If erosion continues, other treatment options may include the use of laser therapy or a technique for scraping the cornea. In more severe cases, a corneal transplant (called keratoplasty) may be necessary. The damaged or unhealthy corneal tissue is removed, and clear donor cornea tissue is put in its place. For endothelial dystrophies, such as Fuchs’ dystrophy, a partial cornea transplant (or endothelial keratoplasty) is used.
The cornea is the clear, front window of the eye. It helps focus light into the eye so that you can see. The cornea is made of layers of cells. These layers work together to protect your eye and provide clear vision. Your cornea must be clear, smooth and healthy for good vision. If it is scarred, swollen, or damaged, light is not focused properly into the eye. As a result, your vision is blurry or you see glare.
If your cornea cannot be healed or repaired, your ophthalmologist may recommend a corneal transplant. This is when the diseased cornea is replaced with a clear, healthy cornea from a human donor. A human donor is someone who chooses to donate (give) his or her corneas after their death to people who need them. All donated corneas are carefully tested to make sure they are healthy and safe to use. There are different types of corneal transplants. In some cases, only the front and middle layers of the cornea are replaced. In others, only the inner layer is removed. Sometimes, the entire cornea needs to be replaced.
Full thickness corneal transplant:
Your entire cornea may need to be replaced if both the front and inner corneal layers are damaged. This is called penetrating keratoplasty (PK), or full thickness corneal transplant. Your diseased or damaged cornea is removed. Then the clear donor cornea is sewn into place.
PK has a longer recovery period than other types of corneal transplants. Getting complete vision back after PK may take up to 1 year or longer. With a PK, there is a slightly higher risk than with other types of corneal transplants that the cornea will be rejected. This is when the body’s immune system attacks the new cornea tissue.
Partial thickness corneal transplant:
Sometimes the front and middle layers of the cornea are damaged. In this case, only those layers are removed. The endothelial layer, or the thin back layer, is kept in place. This transplant is called deep anterior lamellar keratoplasty (DALK) or partial thickness corneal transplant. DALK is commonly used to treat keratoconus or bulging of the cornea.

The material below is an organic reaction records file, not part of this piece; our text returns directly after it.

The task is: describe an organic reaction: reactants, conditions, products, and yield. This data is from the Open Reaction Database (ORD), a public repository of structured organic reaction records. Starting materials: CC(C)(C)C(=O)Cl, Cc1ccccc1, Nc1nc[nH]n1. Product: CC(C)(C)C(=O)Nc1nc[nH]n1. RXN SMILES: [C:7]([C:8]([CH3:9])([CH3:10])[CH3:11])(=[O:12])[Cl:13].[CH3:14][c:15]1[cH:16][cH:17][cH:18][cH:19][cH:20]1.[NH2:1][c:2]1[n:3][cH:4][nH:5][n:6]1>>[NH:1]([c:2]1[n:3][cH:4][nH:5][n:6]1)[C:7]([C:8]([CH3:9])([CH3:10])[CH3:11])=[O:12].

Healing time after DALK is shorter than after a full corneal transplant. There is also less risk of having the new cornea rejected.
In some eye conditions, the innermost layer of the cornea called the “endothelium” is damaged. This causes the cornea to swell, affecting your vision. Endothelial keratoplasty is a surgery to replace this layer of the cornea with healthy donor tissue. It is known as a partial transplant since only this inner layer of tissue is replaced.
There are a few types of endothelial keratoplasty. They are known as:
o DSEK (or DSAEK) — Descemet’s Stripping (Automated) Endothelial Keratoplasty
o DMEK — Descemet’s Membrane Endothelial Keratoplasty
Each type removes damaged cells from an inner layer of the cornea called Descemet’s membrane. The damaged corneal layer is removed through a small incision. Then the new tissue is put in place. Just a few stitches—if any—are needed to close the incision. Much of the cornea is left untouched. This lowers the risk of having the new cornea cells being rejected after surgery.
Some things to know:
o With DSEK/DSAEK surgery, the donor tissue may be easier to transplant and position because it is thicker than the donor tissue in DMEK surgery.
o In DMEK surgery, the donor tissue is thin and can be more difficult to transplant. But, the recovery is quicker because the transplant tissue is thinner.
o Your eye surgeon will choose the type of surgery based on your cornea’s condition